Prime Minister Shinzo Abe has visited a shrine honouring Japan’s war dead in a move that led to China warning that already poor relations would worsen.
Thursday’s visit to the shrine, which honours 2.5 million war dead including convicted Japanse war criminals, prompted Chinese Foreign Minister Wang Yi to summon Japanese Ambassador to China Masato Kitera. [Read the full article]
After the end of World War II, the Japanese constitution, written in part by the United States for the defeated Japanese nation, rejected war as a solution for conflict. The Preamble to the Japanese constitution recognized the Japanese government’s brutal actions in Asia during World War II.
It stated, “we resolve that never again shall we be visited with the horrors of war through the action of government,” and continues “We, the Japanese people, desire peace for all time and are deeply conscious of the high ideals controlling human relationship, and we have determined to preserve our security and existence, trusting in the justice and faith of the peace-loving peoples of the world. We desire to occupy an honored place in an international society striving for the preservation of peace, and the banishment of tyranny and slavery, oppression and intolerance for all time from the earth. We recognize that all people of the world have the right to live in peace, free from fear and want.” [Read the full article]
More than two and a half years have passed since the massive 2011 earthquake and tsunami struck northeastern Japan, wrecking the Fukushima nuclear plant and claiming nearly 16,000 lives. When it became clear that nuclear contamination was widespread, the government evacuated about 160,000 people living near the plant and established a 20-km compulsory exclusion zone, which remains in place today. Today, Tokyo Electric Power Company is still struggling to contain contaminated water at the destroyed plant. Former residents are allowed to return up to once a month, but they’re forbidden to stay overnight. Reuters photographer Damir Sagolj recently joined one of these trips, capturing images of a haunting landscape and lives torn apart by disaster. [See all pictures]
The Tokyo Electric Power Co.—which has been an abject failure at trying to stop leaks of radioactive water from the tsunami-ravaged Fukushima nuclear reactors—now wants to revive operations at another nuclear plant it owns.
The utility is leaking money almost as fast as Fukushima is leaking water, and says it wants to restart the Kashiwazaki-Kariwa plant to avoid having to raise consumer rates by 8.5 percent or more. But in the aftermath of the Fukushima meltdown in March 2011, it’s unclear how much of an appetite Japan has for nuclear power. As of September, all of the nation’s 50 nuclear plants were idle, though Prime Minister Shinzo Abe has said restarting the plants is crucial to the nation’s power grid, according to the BBC: [Read the full article]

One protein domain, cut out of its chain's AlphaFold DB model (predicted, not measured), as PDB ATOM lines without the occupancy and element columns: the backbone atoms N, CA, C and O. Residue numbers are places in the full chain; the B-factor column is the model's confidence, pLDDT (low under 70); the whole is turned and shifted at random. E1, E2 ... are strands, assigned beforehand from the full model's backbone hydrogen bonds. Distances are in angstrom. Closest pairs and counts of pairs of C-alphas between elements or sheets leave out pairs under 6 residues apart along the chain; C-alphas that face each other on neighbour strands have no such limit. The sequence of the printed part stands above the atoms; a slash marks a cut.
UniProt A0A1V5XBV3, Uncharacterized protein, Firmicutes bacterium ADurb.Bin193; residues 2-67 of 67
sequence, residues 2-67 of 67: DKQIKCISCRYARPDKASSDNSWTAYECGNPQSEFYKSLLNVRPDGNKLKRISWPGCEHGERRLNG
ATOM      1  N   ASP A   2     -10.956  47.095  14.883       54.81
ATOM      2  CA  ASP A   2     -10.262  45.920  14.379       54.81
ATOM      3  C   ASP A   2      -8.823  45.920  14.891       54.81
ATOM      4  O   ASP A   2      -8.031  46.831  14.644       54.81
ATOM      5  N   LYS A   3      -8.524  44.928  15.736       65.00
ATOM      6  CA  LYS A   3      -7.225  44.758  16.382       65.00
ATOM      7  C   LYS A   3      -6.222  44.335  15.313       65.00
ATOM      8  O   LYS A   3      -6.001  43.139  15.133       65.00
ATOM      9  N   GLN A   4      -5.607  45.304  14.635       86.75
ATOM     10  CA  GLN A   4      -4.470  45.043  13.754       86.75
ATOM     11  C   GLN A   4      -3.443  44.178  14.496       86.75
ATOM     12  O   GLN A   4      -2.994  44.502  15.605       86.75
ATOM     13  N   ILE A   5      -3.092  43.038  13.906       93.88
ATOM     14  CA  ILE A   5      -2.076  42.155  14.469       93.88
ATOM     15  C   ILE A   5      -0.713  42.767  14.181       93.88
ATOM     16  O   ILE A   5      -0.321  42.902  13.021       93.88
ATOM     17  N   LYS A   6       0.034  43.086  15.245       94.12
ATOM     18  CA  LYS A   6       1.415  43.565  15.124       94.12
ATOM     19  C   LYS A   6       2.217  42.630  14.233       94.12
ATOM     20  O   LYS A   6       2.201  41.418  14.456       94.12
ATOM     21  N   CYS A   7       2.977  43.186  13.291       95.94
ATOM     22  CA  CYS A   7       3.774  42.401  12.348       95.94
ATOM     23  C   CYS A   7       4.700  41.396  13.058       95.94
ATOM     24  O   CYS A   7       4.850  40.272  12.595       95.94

Facing criticism that a proposed bill aimed at protecting state secrets that the government deems vital to national security would strongly limit people’s access to relevant information, the Abe administration now says it will insert a phrase in the bill emphasizing the inviolable principles of freedom of the press and people’s right to know.
Such a phrase will be a mere declaration that will not have any effective power to guarantee those rights. Given the government’s explanation so far, the bill is clearly antidemocratic in nature. The Abe administration should not submit the bill to the Diet. [Read the full article]
News media continue to report on the disaster at the Fukushima No. 1 nuclear plant, but it’s important to remember that people across the Tohoku region are still recovering from the Great East Japan Earthquake that happened there two years ago.
One way of remembering comes to us from students at Tama University in Tokyo. The Washi Candle Garden will feature more than 3,000 candles decorated with washi (Japanese paper). When lit, the candles will illuminate messages written by Tohoku residents and around 350 Tokyoites. [Read the full article]
EAST CHINA SEA – Boats carrying about 20 members of a Japanese nationalist group headed back to port on Sunday after sailing near tiny islands in the East China Sea that are at the center of a dispute between Japan and China.
Members of the Ganbare Nippon (“Stand Firm, Japan”) group did not attempt to land on the uninhabited islands, which are known as the Senkaku in Japan and Diaoyu in China, but had said they wanted to send a message to China. [Read the full article]
Japan’s prime minister has promised “firm measures” to combat leaks of radioactive water from the Fukushima nuclear power plant after its operator, Tepco, was criticised for a lack of action.
“There is heightened concern among the public, particularly about the contaminated water problem,” Shinzo Abe said during a government nuclear disaster response meeting at his office. “This is an urgent matter that needs to be addressed. The government will step in to take firm measures.” Such measures might include funding a costly containment project. [Read the full article]